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Friday,27-May-2022

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Companies committed to cut emissions represent $38 trillion economy

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 A record number of companies are committing to and setting science-based climate targets, according to a new research by the Science-Based Targets Initiative (SBTi), the global body enabling businesses to set emissions reduction targets in line with science.

The SBTi has launched its third annual assessment of the initiative’s impact since its launch in 2015. The 2021 Progress Report ‘Scaling Urgent Corporate Climate Action Worldwide’ reveals that the SBTi has entered a period of exponential growth with SBTi companies now representing over a third of global market capitalization, worth $38 trillion, up from 20 per cent in 2020.

In 2021, the number of SBTi companies doubled to 2,253, including 1,082 companies with approved targets and 1,171 that committed to set science-based targets. These companies cover 70 countries and 15 industries, with the growth rate averaging at 110 new companies per month in 2021, compared to 31 in 2020. These figures include 117 financial institutions, which have committed to set science-based targets since 2015.

Between January and March 2022, almost 500 companies have set or committed to set science-based targets.

Luiz Fernando do Amaral, CEO of the SBTi, said: “The world today is faced with many challenges, there’s the devastating Russian war in Ukraine, the ongoing pandemic and the increasingly urgent climate crisis. At this critical time, we cannot let ourselves be divided.

“In the face of these existential crises, the SBTi will continue to work with governments, companies and NGOs, through strong collaboration, healthy debate and scientific research to reinforce 1.5 degrees Celsius corporate climate action as the new normal.

“The science is clear, we are already experiencing the impacts of climate change, and continuing on the current trajectory equals catastrophe. This report shows that the value the SBTi brings to society is more needed now than ever before, we must continue to drive the exponential growth of science-based targets and make them abusiness as usual’ for companies and financial institutions worldwide.”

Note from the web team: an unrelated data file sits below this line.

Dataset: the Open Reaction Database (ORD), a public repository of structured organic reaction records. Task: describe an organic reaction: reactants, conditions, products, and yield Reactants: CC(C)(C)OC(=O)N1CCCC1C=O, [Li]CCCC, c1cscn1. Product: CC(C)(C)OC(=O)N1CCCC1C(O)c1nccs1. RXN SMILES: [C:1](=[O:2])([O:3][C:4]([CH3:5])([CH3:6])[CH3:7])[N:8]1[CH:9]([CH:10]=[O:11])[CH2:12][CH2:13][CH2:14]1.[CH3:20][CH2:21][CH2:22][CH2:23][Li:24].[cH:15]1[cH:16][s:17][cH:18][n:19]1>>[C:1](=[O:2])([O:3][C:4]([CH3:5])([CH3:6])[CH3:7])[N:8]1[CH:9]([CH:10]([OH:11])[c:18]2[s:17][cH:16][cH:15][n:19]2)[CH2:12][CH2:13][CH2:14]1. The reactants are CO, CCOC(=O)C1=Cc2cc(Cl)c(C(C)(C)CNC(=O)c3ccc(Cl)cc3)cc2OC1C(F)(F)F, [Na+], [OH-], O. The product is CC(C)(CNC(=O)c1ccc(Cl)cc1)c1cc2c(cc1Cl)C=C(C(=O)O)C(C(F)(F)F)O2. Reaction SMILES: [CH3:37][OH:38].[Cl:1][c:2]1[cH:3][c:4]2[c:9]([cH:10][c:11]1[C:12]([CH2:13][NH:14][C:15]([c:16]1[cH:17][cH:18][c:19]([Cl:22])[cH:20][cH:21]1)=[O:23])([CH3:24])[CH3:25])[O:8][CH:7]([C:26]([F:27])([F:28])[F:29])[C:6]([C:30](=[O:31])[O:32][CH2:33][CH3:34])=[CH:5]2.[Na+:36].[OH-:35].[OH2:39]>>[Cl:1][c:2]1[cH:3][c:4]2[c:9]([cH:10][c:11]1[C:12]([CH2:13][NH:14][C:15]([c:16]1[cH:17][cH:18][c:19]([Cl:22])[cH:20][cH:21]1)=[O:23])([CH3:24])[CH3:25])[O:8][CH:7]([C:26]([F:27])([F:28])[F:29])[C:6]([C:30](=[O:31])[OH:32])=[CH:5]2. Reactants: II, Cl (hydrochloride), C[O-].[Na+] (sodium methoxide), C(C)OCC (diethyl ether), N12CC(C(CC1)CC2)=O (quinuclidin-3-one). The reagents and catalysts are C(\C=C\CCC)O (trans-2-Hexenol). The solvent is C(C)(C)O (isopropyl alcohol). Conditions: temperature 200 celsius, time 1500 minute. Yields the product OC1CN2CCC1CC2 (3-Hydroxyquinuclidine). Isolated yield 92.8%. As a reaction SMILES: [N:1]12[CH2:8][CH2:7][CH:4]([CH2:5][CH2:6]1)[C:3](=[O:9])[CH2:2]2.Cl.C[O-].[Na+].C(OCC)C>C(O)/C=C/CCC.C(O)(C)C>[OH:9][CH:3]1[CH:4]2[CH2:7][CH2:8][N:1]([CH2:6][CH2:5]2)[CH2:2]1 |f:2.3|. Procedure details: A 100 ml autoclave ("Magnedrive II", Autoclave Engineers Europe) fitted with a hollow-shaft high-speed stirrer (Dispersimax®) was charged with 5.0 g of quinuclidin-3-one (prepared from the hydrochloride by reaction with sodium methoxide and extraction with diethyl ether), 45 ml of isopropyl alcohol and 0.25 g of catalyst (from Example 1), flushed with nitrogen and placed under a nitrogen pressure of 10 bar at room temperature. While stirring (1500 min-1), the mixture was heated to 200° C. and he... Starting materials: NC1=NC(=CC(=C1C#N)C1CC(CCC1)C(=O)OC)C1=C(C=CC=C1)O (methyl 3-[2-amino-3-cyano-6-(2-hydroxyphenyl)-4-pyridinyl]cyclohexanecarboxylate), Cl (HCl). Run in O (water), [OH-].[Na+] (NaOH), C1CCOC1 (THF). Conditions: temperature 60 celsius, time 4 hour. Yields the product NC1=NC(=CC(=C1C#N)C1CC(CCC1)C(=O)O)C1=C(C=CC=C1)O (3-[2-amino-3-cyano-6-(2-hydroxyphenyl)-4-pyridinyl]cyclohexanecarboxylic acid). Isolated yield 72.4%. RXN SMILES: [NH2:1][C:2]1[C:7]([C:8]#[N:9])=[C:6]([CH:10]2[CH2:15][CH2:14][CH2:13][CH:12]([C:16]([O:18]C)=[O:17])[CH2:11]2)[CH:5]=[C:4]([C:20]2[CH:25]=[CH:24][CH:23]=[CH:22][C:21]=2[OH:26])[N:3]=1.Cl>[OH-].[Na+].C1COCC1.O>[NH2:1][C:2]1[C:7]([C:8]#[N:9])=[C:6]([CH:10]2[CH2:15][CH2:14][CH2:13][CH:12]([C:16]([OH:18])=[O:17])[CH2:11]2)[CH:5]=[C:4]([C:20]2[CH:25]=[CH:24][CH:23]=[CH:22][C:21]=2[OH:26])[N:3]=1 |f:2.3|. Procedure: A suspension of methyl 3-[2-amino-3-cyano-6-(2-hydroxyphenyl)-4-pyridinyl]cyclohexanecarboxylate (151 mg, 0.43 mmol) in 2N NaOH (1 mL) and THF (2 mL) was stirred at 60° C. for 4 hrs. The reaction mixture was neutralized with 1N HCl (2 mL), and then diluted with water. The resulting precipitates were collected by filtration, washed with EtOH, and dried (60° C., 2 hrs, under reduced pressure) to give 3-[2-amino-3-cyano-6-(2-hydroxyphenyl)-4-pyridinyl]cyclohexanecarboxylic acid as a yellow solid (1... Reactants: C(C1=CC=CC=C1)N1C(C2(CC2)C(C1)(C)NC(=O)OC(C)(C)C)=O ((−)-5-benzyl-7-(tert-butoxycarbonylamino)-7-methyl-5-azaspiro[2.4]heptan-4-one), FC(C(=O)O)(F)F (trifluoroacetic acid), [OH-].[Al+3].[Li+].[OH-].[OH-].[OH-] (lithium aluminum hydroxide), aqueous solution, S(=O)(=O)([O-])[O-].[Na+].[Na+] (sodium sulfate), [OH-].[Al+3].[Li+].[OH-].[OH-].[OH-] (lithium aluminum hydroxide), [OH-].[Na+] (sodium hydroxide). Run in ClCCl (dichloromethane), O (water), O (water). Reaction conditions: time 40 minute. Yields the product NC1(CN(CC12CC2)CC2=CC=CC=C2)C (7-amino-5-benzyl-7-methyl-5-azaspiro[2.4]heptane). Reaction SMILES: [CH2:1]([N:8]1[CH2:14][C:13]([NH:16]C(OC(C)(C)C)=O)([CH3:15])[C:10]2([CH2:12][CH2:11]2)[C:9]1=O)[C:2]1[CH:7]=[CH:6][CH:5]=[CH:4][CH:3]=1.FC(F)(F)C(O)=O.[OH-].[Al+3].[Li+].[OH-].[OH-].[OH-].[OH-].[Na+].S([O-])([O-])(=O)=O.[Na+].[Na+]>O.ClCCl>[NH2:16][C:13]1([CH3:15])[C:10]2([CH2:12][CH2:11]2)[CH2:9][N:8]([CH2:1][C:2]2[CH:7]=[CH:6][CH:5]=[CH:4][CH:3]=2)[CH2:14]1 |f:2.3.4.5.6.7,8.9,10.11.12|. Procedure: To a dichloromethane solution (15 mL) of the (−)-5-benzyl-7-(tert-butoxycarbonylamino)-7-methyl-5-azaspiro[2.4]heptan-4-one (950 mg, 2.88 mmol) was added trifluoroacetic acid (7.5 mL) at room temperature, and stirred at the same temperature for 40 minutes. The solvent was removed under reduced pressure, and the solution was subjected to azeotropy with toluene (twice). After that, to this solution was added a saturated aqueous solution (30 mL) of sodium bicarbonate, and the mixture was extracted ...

As the first assessment of the SBTi’s progress since the COP26 climate summit in Glasgow, the report’s findings evidence a growing wave of international momentum towards science-based targets.

The necessity of this momentum is reflected in the latest UN Intergovernmental Panel on Climate Change (IPCC) WGIII report, which concluded that peak global emissions along with rapid and urgent reductions is required before 2025 to keep global heating under 1.5 degrees Celsius.

In October 2021, the SBTi launched the Net-Zero Standard, the world’s first framework for corporate net-zero target setting in line with climate science. It includes the guidance, criteria, and recommendations companies need to set science-based net-zero targets consistent with limiting global temperature rise to 1.5 degrees.

The Net-Zero Standard has accelerated the shift towards 1.5 degrees aligned targets as the new normal for corporates. The report indicates almost 80 per cent of 587 new targets approved in 2021 were aligned with a 1.5 degrees trajectory.